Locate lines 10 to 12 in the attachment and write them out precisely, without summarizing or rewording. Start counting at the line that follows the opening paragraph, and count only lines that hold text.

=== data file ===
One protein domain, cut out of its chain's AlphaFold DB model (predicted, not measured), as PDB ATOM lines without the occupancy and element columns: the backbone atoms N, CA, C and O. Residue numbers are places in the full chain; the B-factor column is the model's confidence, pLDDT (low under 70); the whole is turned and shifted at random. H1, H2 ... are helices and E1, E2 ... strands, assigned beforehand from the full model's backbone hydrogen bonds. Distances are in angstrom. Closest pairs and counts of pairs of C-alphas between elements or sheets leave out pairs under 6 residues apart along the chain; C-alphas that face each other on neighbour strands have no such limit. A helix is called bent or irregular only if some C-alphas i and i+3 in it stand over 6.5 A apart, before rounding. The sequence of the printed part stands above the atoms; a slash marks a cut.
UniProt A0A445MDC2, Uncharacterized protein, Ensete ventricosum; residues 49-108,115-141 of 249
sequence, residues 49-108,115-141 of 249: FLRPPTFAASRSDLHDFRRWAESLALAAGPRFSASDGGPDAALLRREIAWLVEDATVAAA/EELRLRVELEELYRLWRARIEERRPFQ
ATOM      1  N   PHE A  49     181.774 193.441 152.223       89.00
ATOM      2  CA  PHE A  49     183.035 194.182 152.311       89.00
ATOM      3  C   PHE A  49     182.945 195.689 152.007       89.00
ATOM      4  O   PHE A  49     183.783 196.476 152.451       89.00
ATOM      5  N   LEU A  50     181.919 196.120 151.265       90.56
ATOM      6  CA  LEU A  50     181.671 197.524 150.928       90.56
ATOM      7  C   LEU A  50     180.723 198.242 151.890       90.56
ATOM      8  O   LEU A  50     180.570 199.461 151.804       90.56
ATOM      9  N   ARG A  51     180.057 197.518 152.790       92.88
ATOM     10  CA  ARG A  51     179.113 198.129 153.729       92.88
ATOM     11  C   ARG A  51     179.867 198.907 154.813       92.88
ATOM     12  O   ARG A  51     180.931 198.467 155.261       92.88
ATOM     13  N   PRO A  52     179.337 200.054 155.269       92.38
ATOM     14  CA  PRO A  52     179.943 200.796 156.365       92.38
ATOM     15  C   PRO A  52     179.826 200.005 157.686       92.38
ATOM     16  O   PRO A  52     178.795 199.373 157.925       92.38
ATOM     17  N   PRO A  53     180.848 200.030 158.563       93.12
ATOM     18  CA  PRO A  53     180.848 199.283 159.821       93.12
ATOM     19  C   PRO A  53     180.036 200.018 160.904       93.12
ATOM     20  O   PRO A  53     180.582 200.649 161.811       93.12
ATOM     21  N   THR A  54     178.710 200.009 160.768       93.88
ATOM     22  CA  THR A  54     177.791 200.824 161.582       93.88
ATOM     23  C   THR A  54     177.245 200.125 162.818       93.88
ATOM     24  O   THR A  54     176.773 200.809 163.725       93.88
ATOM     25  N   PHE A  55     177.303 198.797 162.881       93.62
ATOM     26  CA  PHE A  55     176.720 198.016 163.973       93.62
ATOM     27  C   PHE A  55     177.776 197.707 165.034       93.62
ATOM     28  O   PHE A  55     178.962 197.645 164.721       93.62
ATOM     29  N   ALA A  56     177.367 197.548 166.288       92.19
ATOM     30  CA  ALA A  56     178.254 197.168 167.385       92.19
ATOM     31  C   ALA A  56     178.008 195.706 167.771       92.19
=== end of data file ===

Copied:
ATOM      8  O   LEU A  50     180.570 199.461 151.804       90.56
ATOM      9  N   ARG A  51     180.057 197.518 152.790       92.88
ATOM     10  CA  ARG A  51     179.113 198.129 153.729       92.88